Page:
Other Cannabinoids Revisited: More Natural Chemicals Found In Hemp
In this article, we continue our look at other cannabinoids found in hemp and cannabis.
In July, we published our first look at different naturally occurring cannabinoids that are less well known than THC and CBD. There, we discussed the benefits of CBG (Cannabigerol), CBC (Cannabichromene), THCV (Tetrahydrocannabivarin), and CBN (Cannabinol). The article sparked some good discussion on social media and we’re hoping for the same with this one as we follow up with four more cannabinoids of note.
This time, we’re going to discuss CBC-a (Cannabichromenic Acid), CBDV (Cannabidvarin), CBG-a (Cannabigerolic Acid), and CBCV (Cannabichromevarin). While these cannabinoids do show promise, they seem to be a lower priority for researchers. But hopefully, as researchers and scientists continue studying other cannabinoids, more information will become available on these lower tiered compounds.
CANNABICHROMENIC ACID (CBC-A)
The first cannabinoid we’re going to discuss is CBC-a (Cannabichromenic Acid).
CBC-a is the precursor to one of the most highly sought after cannabinoids, CBC (Cannabichromene). Like four other cannabinoids, CBC-A appears in the cannabis plant through decarbing. CBCA is non-psychoactive like CBD and has strong antimicrobial and analgesic (pain-relieving) properties. According to Maximum Yield, the most abundant levels of CBC-a are found in tropical strains of psychoactive cannabis (“marijuana”) with much lower levels found in other types of cannabis. According to current research, plants begin secreting cannabichromenic acid in the early seedling stage, before they create THC (Tetrahydrocannabinol). CBC-a can be converted to CBC through an aging and heating off the acid thru decarboxylation.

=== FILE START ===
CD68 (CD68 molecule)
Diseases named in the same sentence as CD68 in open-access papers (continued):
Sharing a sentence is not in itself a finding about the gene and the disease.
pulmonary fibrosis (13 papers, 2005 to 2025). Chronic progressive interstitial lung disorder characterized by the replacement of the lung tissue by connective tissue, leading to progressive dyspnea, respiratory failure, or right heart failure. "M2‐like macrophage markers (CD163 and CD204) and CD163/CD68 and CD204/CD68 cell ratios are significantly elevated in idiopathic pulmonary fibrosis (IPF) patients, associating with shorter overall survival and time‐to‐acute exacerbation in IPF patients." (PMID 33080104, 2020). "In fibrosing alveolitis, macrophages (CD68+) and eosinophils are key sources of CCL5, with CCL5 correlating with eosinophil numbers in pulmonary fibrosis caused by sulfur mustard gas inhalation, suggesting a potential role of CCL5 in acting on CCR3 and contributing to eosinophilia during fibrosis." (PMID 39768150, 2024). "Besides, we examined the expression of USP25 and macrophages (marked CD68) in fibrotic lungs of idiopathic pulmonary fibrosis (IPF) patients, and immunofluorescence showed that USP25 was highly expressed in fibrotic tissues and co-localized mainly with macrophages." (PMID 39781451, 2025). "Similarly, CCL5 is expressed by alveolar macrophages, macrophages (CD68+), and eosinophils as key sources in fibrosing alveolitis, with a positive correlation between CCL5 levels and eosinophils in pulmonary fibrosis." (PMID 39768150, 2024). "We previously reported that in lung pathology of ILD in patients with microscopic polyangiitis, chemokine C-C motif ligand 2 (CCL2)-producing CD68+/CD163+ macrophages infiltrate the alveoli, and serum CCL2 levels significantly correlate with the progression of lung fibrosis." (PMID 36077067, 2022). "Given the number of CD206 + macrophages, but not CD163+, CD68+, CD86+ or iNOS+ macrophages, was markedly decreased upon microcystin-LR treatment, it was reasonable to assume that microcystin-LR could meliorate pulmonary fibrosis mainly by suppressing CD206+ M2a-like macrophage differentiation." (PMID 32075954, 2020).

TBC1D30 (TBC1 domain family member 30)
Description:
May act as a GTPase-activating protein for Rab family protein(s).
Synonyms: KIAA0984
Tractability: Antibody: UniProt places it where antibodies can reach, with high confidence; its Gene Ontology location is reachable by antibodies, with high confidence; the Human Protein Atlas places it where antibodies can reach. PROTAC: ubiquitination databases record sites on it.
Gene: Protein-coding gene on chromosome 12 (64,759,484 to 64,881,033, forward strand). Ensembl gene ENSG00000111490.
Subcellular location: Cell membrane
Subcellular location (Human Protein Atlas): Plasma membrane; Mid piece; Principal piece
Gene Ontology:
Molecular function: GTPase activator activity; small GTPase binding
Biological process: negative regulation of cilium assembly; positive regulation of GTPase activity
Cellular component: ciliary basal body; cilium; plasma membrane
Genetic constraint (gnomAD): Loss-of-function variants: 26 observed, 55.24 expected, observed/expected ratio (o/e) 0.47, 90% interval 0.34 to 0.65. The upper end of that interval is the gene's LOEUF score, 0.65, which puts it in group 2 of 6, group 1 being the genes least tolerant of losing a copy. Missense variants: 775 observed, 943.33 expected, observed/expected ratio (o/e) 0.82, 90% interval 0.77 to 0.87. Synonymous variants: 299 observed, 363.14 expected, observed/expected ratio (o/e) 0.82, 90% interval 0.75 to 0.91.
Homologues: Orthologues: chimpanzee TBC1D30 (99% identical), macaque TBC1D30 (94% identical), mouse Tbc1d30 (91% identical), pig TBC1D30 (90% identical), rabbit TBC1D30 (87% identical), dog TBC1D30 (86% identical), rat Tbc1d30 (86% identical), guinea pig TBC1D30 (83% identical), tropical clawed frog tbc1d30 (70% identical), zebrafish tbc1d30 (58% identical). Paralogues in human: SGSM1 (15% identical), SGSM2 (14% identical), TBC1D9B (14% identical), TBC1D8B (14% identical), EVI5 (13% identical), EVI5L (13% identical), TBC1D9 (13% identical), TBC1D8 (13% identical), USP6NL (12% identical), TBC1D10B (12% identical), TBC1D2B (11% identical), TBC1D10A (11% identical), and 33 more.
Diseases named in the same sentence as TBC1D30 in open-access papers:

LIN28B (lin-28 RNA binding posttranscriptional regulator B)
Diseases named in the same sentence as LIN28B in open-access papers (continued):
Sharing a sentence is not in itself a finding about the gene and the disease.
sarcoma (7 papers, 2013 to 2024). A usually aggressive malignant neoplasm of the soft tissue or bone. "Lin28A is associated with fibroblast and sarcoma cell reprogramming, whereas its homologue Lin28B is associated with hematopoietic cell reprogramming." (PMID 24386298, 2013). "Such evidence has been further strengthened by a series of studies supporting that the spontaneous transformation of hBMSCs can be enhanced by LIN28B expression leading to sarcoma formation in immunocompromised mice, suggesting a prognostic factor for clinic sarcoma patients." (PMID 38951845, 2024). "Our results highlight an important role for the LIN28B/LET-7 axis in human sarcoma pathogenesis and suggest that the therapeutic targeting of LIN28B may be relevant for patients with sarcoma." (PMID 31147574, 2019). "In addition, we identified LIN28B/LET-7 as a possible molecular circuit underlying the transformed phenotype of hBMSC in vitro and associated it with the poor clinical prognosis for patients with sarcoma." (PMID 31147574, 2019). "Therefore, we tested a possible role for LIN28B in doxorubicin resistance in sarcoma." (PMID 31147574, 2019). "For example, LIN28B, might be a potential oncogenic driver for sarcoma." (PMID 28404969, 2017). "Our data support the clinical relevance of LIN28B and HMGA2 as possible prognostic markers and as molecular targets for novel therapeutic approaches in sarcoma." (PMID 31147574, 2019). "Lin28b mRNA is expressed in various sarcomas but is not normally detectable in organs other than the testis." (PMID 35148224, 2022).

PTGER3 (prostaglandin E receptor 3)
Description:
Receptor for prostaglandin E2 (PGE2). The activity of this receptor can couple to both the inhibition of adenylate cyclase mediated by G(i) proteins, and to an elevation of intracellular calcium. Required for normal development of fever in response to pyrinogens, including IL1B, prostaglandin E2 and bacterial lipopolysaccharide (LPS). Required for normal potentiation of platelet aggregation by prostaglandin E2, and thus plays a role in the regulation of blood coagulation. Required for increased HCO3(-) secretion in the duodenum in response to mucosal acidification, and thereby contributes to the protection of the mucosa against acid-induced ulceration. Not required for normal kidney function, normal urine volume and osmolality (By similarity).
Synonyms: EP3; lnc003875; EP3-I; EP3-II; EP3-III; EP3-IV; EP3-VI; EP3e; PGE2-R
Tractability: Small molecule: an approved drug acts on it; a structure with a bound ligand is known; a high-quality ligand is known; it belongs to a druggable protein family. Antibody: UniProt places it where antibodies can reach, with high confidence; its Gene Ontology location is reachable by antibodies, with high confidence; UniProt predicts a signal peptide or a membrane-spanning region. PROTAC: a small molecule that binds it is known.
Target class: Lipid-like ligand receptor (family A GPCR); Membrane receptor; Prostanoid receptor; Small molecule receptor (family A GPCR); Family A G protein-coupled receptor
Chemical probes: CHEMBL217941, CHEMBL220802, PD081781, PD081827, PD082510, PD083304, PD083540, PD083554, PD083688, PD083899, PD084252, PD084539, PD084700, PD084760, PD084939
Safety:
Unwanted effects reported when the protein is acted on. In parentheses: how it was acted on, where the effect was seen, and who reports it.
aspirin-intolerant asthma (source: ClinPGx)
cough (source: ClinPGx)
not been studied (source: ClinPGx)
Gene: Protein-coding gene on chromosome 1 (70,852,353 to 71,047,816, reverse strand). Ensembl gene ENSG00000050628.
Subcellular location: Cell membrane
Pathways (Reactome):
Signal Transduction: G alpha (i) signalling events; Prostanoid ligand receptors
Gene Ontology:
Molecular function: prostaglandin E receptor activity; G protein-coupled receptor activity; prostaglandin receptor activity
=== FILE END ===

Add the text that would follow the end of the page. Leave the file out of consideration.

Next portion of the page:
- Antimicrobial and analgesic properties
- Anti-viral and anti-inflammatory
Next up is CBDV (Cannabidvarin).
Like CBCA and most other cannabinoids we’ve discussed, CBDV is a non-psychoactive cannabinoid that has a similar makeup to CBD. Cannabis or hemp strains with higher levels of CBD tend to have higher levels of CBDV as well. Currently there hasn’t been much research on CBDV. Preliminary research shows that CBDV reduces nausea and seizures.
- Anti-nausea. A study in 2013 by the British Journal of Pharmacology researched the potential of CBDV and THCV’s anti-nausea’s effect on rats’ brains. Researchers concluded that both cannabinoids “may have potential in reducing nausea.” Just by the quote alone, it’s apparent more research needs to be done.
- Anti-seizures. Initial studies show that CBDV acts in a similar way to anti-convulsive medication Capsaicin, which targets the TRP channels (transient receptor potential channel) to combat the gradual process of brain development epilepsy. In fact, an Italian research team found that both CBDV and Capsaicin dephosphorylated TRPV1. CBDV’s effects on TRP channels are being studied to fully understand this cannabinoids anticonvulsive ability. One pharmaceutical company, GW Pharmaceuticals, is actively developing CBDV products for research in clinical trials. They are currently in a phase 2- trial CBDV product under the name GWP42006 that they’re hoping to be approved in treating adults with epilepsy.
CANNABIGEROLIC ACID (CBG-A)